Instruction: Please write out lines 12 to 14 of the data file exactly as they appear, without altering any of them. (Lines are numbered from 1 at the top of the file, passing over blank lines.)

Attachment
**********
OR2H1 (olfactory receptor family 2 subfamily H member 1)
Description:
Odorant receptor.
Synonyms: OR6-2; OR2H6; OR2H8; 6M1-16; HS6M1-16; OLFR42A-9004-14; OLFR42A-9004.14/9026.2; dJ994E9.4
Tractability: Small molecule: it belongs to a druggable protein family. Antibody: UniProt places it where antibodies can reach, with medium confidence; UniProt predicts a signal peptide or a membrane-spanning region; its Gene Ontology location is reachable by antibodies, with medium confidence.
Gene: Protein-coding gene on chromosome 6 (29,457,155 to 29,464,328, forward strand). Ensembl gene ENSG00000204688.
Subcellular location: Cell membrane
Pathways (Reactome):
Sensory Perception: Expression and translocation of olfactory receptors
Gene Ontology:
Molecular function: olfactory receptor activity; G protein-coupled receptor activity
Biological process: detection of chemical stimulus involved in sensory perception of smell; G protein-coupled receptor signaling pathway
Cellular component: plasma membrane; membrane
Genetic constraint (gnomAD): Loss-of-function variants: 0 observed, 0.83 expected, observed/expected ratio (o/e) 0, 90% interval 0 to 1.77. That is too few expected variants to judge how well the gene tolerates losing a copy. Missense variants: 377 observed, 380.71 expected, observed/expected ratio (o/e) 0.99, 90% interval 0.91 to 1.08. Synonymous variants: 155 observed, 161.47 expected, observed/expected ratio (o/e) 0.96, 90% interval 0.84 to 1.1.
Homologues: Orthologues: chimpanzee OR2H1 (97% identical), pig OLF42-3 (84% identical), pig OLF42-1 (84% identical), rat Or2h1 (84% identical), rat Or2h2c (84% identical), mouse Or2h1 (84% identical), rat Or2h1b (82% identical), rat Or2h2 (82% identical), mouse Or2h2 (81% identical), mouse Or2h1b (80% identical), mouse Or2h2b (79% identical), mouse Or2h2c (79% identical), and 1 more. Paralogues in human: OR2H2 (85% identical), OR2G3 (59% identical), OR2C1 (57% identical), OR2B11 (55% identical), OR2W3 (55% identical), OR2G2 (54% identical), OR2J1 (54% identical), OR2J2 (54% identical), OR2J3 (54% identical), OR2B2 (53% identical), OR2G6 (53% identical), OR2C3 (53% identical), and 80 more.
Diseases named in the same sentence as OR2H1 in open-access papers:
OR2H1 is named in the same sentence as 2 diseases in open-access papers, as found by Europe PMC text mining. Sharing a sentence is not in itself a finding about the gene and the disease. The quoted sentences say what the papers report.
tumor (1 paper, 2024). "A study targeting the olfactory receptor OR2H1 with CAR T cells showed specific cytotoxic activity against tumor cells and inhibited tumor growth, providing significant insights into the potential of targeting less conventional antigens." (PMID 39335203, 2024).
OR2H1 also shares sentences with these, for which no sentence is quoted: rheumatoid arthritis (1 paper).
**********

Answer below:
Biological process: detection of chemical stimulus involved in sensory perception of smell; G protein-coupled receptor signaling pathway
Cellular component: plasma membrane; membrane
Genetic constraint (gnomAD): Loss-of-function variants: 0 observed, 0.83 expected, observed/expected ratio (o/e) 0, 90% interval 0 to 1.77. That is too few expected variants to judge how well the gene tolerates losing a copy. Missense variants: 377 observed, 380.71 expected, observed/expected ratio (o/e) 0.99, 90% interval 0.91 to 1.08. Synonymous variants: 155 observed, 161.47 expected, observed/expected ratio (o/e) 0.96, 90% interval 0.84 to 1.1.